In an open meeting this afternoon, a University of Manchester (UoM) Vice-President, Professor Clive Agnew, told stunned students that the University is obligated to provide them “with a degree,” rather than a complete education.

Students were fielding questions to a panel comprised of UoM Vice-Chancellor Dame Nancy Rothwell, alongside Deputy President and Deputy Vice-Chancellor Professor Luke Georghiou, and Vice-President for Teaching, Learning and Students, Professor Clive Agnew.
(pictured from right to left above)

When asked by a student about the University’s perceived failure to deliver a satisfactory education, Professor Agnew stated: “We have taken advice on this and the contract is to deliver a degree, that is the focus.”

A further shout of “Not an education?” was ignored, as the panel hurridly attempted to shift focus.


Professor Agnew’s response is unlikely to quell the complaints of students who feel that the learning experience and associated personal development that their courses once promised is forever lost.

UoM students affected by the strike action should join the Take Action! UoM Facebook group, where a video of Professor Agnew’s statement has been posted.

Vice-Chancellor Nancy Rothwell stated seemingly dozens of times during today’s meeting that it would be virtually impossible to calculate compensation.

When challenged that the Independent Adjudicator have indicated how they would calculate compensation due to students, the Vice-Chancellor claimed this was only applicable in cases where the student has been forced to withdraw from the course.

This is in contradiction to the UCU strike briefing note issued by the Independent Adjudicator back in March. The Adjudicator has tonight been contacted seeking clarification.

Update 18/04/18: The Adjudicator has today confirmed they have no policy of restricting compensation to cases where a student has been forced to withdraw from their studies. This may have been a misunderstanding borne of the fact the Adjudicator will always opt for a practical solution rather than financial compensation, where possible. Professor Rothwell confirmed multiple times during Monday’s meeting that as much as she would like to offer one, no practical solution is possible.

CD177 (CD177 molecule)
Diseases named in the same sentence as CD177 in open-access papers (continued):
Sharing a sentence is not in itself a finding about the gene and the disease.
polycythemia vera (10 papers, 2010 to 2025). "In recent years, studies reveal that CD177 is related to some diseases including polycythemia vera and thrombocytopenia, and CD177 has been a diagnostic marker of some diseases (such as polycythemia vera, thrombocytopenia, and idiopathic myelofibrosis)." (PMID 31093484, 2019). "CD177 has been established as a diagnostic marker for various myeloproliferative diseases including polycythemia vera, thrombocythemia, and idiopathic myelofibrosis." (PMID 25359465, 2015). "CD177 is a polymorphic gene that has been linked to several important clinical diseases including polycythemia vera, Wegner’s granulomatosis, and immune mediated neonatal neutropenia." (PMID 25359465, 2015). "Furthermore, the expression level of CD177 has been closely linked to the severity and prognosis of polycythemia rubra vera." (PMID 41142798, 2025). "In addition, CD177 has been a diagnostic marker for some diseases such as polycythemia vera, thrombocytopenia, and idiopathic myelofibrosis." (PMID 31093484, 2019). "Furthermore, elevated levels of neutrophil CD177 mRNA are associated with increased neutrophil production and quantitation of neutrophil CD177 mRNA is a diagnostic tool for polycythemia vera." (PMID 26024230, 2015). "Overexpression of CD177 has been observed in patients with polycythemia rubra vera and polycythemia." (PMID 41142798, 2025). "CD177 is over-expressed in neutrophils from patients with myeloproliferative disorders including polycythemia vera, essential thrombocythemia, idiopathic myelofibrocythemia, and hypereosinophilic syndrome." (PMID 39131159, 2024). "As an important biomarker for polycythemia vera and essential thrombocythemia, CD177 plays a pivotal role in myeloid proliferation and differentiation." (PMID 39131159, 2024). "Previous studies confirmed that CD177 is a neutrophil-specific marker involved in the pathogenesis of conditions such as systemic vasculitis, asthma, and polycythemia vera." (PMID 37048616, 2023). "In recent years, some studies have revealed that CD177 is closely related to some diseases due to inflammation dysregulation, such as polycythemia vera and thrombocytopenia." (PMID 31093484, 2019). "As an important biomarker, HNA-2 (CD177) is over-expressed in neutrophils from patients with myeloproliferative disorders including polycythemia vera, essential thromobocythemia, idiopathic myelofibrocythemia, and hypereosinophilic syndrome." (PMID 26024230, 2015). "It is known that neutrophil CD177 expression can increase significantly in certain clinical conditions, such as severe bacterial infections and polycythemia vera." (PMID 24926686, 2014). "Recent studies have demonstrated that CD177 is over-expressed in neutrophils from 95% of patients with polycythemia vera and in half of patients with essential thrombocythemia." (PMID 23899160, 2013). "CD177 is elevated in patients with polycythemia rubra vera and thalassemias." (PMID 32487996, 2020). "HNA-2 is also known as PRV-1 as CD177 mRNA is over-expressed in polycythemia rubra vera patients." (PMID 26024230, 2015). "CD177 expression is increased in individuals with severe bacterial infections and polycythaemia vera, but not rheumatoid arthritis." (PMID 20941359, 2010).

With a mere 30 minutes allocated for the meeting, and countless aggrieved students packing out the large boardroom to standing room only, many students did not get the chance to have their say. Both the final permitted question, and those asked from the crowd after the meeting was closed, were left unanswered.

Vice-Chancellor Rothwell was also challenged on the University’s investment in companies such as Caterpillar that supply weaponry to the Israeli army, reportedly used in breaches of international law. Professor Rothwell again refused to answer as the question on the basis that it was asked after the meeting had closed.

A history of The University of Manchester misleading students

Responding to student complaints and demands for compensation emailed to Vice-Chancellor Nancy Rothwell in March, UoM Director of Communications Michael Greenhalgh told students en-masse that it would be “virtually impossible” to calculate compensation, be that on an individual or group basis.

However, the Independent Adjudicator awards compensation from universities (including UoM!) to thousands of students each year, and confirm in their briefing note that many of these relate to teaching that has not been delivered.

This leaves two possible conclusions.

1 – UoM’s management, when drafting their response to demands for compensation and claiming it was “virtually impossible” to calculate, were so incompetent they did not know that compensation is calculated on a regular basis.

2 – UoM’s management feigned ignorance of this process with the scandalous intent of hushing student complaints.


Final year and Masters students hardest hit

Many University of Manchester Masters students claim their degree has been “ruined” by the effects of strike action. With most Masters students only studying for one year, this would have consisted of just two 10 week semesters, followed by a dissertation.

Whilst seminars have taken place as normal either side of the strike action, the substantial amount of missed teaching has decimated the cumulative learning experience of the semester. Many students have also missed out on a potentially vital ‘Dissertation Research Design’ module, leaving them ill-equipped to complete their dissertations over the summer.



Categories: Politics

Sam Warrenger

TheFestivals Editor ● Formerly The Tab Manchester Deputy Editor ● Politics postgraduate with a computer science degree [email protected]